This summer will be warmer than average for much of Atlantic Canada, with near normal rainfall for most regions, including Halifax, N.S. and St. John’s, according to AccuWeather.
The weather agency based in the United States says in its latest Canadian forecast, the country as a whole will experience a more typical summer weather regime in 2013, especially compared to the record-setting, warm summer that occurred in 2012. But, the summer of 2013 is expected to end up ranking in the Top 10 warmest summers as the far north continues to experience well above-normal temperatures.
Across the country, AccuWeather is predicting:
• A cooler and wetter summer compared to normal across a large portion of the Prairies and into northern Ontario, especially in the first half of the season;
• Drier conditions relative to normal are anticipated this summer from southeastern British Columbia through southern Alberta and into southwestern Saskatchewan, as strong high pressure will extend north through the Rockies on many occasions. Much of southeastern Alberta through southwestern Saskatchewan has been unusually wet so far this growing season;
• Warm and dry conditions will dominate in the east, especially during the second half of the summer from southern Quebec and into the western Maritimes. Places such as Montreal, Quebec and Quebec City could get abnormally dry once again during July and August;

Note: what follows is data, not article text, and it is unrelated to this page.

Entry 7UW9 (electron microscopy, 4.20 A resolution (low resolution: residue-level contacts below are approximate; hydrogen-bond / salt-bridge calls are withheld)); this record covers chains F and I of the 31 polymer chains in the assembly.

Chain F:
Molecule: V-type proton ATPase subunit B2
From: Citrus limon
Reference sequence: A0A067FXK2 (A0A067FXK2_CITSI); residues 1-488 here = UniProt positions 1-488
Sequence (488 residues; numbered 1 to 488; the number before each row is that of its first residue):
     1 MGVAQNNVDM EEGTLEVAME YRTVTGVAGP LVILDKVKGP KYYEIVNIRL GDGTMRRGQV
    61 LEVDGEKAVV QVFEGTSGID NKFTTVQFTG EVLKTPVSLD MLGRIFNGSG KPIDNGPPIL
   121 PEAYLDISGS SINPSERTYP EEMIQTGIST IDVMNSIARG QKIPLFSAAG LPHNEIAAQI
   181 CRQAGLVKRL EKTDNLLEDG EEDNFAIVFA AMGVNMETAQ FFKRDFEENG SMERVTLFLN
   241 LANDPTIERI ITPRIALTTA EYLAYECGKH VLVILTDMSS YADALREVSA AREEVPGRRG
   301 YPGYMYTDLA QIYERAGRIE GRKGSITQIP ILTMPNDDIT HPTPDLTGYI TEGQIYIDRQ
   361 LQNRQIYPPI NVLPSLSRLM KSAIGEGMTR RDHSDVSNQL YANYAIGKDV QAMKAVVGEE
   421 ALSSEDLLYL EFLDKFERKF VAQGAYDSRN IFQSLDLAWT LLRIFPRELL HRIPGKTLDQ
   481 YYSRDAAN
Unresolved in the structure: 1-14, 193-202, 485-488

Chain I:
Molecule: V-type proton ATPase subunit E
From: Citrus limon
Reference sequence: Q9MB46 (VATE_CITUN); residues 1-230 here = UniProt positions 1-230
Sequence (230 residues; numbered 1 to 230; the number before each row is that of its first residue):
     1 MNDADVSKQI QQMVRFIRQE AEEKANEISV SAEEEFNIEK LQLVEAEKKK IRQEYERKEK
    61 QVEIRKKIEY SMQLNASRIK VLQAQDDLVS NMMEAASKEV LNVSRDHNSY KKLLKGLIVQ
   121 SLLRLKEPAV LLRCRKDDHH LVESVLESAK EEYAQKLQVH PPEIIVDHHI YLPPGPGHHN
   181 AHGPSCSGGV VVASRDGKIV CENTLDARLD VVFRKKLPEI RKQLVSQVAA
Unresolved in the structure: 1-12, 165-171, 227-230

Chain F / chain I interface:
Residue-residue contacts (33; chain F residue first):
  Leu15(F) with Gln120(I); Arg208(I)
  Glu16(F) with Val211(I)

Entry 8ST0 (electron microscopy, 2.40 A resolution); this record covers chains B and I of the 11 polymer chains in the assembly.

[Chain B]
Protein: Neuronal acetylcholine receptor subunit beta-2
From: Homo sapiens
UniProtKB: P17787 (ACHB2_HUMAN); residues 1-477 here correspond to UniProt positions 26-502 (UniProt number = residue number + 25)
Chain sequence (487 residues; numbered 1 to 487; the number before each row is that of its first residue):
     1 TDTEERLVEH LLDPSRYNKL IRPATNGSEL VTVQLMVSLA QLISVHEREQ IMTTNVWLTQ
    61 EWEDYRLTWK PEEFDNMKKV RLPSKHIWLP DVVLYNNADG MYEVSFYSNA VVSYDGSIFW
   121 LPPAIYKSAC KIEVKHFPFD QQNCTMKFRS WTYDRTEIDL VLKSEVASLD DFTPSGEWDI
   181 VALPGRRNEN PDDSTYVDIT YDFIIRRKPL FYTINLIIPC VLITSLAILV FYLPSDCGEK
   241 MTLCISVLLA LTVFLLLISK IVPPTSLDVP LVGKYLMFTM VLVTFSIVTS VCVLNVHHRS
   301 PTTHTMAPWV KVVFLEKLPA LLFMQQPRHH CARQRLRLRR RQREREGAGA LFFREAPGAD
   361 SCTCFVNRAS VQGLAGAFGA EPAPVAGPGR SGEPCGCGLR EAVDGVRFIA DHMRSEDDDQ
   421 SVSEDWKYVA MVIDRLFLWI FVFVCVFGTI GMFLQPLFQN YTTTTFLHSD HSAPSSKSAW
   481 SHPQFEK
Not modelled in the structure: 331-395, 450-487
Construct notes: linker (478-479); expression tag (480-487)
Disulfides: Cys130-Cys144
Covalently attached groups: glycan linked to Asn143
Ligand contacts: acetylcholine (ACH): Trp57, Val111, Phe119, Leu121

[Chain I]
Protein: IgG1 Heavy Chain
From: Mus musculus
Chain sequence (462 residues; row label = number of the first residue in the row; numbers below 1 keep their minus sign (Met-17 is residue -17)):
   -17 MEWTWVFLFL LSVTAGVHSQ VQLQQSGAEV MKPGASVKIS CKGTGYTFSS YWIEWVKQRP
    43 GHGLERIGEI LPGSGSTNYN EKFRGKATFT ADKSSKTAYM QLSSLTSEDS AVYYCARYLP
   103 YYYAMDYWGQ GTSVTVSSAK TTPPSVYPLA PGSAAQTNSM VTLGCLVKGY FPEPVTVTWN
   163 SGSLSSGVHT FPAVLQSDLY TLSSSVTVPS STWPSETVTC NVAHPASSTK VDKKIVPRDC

• A typical summer can be expected across most of southern Ontario, including Toronto, with a fair share of limited hot spells, but a constant supply of quick-moving fronts will bring brief storms and welcome cooldowns.
AccuWeather says overall, Canadian summers are getting warmer and there’s been an increase of 1.4 Celsius since records began in 1948. Canadian summers are also trending slightly wetter and this summer is expected to see a continuation of this recent pattern.
Severe weather predictions
AccuWeather.com is also predicting a higher-than-normal number of hurricanes and tropical storms for the Atlantic Basin this season. However, it says the threat level for Atlantic Canada is about average for the second half of this summer. It points out there’s very little correlation between the number of storms that form in the North Atlantic and the number that make their way into Canadian waters.
Since 2000, there has been an average of one land-falling hurricane on Canadian soil every two years. Before 2000, that rate of landfall was closer to one every three years.
AccuWeather, however, says to keep in mind that these tropical cyclones can expand their strong wind field greatly as they move into northern waters, so even if the center does not make landfall, there can still be significant impacts well out away from the storm centre.
A higher-than-normal number of severe thunderstorms is predicted this summer from central Alberta to southern Manitoba, especially during June and July, as building heat near the U.S. border clashes with cooler air to the north.
AccuWeather says severe weather, in the form of damaging thunderstorm winds and large hail, generally peaks during the month of July in the Prairies, but it is also quite common during June and August. Lightning kills an average of 10 Canadians a year and injures between 100 and 150 and tornadoes are most common in the Prairies followed by Ontario with an average of 60 reported twisters across the country during the season.
There has been just one documented F5-rated tornado in Canadian history. That tornado touched down in Elie, Manitoba, on June 22, 2007, but no injuries or deaths were reported.